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    1.3.7 • Public • Published


    A framework for building Raspberry Pi applications with a web browser interface.

    The applications you build with berry-frame are called berries.


    If you write applications for small embedded computers like the Raspberry Pi you will quickly notice that more than 70% of your program code does not really deal with the application logic itself but with technical issues like accessing a certain device or handling communication between your Raspi and a web client.

    berry-frame offers a way to separate all this generic technical stuff from the core application logic. The framework has a server part running under node.js on the Raspberry Pi and a client part running within the browser. The server part includes a http service listening at a configurable port. The server establishes web socket connections to the clients and it also offers a REST-like API.

    berry-frame can be installed on a Raspberry Pi and on other operating systems like Windows. When installed on a platform which does not have GPIOs the server part will use some (minimalistic) emulation for missing hardware peripherals.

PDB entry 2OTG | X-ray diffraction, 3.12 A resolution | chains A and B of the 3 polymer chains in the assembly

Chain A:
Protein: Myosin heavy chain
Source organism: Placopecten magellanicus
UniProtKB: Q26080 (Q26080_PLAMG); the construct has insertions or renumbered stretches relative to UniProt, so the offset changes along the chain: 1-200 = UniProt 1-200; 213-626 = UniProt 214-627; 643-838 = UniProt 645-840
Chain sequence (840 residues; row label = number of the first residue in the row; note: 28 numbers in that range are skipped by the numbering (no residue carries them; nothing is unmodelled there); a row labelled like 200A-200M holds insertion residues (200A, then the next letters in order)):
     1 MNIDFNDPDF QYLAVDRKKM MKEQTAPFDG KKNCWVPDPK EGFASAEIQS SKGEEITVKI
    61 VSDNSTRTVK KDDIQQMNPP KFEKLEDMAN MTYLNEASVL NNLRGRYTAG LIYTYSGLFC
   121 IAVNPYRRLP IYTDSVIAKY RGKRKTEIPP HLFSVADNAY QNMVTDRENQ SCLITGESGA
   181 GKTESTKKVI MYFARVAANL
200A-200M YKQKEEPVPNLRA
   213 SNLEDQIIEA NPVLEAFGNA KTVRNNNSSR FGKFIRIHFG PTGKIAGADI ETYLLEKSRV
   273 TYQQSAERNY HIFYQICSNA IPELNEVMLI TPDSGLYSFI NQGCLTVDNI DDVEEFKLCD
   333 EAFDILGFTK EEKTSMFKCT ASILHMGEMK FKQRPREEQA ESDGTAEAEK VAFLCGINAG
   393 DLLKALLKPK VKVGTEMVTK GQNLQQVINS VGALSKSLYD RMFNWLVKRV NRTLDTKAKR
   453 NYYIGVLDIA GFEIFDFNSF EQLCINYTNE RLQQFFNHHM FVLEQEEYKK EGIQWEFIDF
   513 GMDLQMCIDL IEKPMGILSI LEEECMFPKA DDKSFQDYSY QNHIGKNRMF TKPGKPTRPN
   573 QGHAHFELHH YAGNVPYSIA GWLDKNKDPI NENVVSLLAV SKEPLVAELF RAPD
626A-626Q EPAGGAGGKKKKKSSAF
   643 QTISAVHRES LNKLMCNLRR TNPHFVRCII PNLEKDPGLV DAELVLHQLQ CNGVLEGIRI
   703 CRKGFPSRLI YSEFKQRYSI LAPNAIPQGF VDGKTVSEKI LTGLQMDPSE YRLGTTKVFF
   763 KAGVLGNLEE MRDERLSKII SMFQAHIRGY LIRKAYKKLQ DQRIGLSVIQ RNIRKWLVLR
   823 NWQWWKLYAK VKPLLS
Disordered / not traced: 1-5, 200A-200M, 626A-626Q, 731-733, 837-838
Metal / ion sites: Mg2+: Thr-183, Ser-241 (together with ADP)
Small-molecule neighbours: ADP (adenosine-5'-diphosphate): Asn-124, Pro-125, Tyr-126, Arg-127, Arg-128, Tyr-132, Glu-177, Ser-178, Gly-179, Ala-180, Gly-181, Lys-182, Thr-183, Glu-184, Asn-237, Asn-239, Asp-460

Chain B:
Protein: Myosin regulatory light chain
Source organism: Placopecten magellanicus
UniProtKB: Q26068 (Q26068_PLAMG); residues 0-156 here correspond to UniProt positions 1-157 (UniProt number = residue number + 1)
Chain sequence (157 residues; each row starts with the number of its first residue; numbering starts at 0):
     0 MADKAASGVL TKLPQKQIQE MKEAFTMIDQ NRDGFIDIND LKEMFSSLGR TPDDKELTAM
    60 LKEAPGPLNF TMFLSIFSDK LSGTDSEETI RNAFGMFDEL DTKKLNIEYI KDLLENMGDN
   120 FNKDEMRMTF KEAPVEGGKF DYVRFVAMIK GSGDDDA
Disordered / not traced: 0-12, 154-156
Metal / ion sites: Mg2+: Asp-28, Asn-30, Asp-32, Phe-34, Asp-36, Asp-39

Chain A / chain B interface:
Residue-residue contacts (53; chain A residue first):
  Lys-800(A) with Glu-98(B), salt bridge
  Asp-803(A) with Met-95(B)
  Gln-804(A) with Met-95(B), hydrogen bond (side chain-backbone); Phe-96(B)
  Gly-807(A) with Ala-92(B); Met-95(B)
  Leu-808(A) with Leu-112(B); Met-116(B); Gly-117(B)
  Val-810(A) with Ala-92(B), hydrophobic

berry-frame is not a "graphical tool for drawing your programming logic".

    berry-frame expects a structured description of your hardware peripherals in JSON-syntax ('HWD') based on a defined grammar. The HWD notation also defines some standard rules for visual representation of hardware elements in the browser UI and for the general flow of information between UI elements and hardware devices connected to the Raspi´s GPIO ports (or being emulated).

    As soon as things get more complex, you will have to provide some Javascript code (preferibly ES6 standard) to describe the logic of your application (sitting on the server). If you want to customize the UI you can also add code and resource files to the client side.


    berry-frame was written as a platform for teaching students the basics of programming embedded systems. It was designed to hide a lot of technical issues so that the students could concentrate on the essentials of application development.

    The traditional way of embedded systems development with languages like C (possibly C++), snippets of assembler code and maybe even with in-circuit emulators is quite hard. Especially when it comes to display control a lot of boring yet necessary code has to be written.

    Why not use a generic (touch) screen and let the browser do the rendering work? Or just have NO local screen hardware at all? If we can manage a good connection to a mobile device this could be not only sufficient but also attractive to the user!

    The Raspi offers a powerful and cheap platform with enough resources for interpreted languages and their needs of memory and CPU power. A Raspi can easily control GPIO hardware (SPI, I²C), handle a web server, run the application and run a browser (for a local UI) at the same time.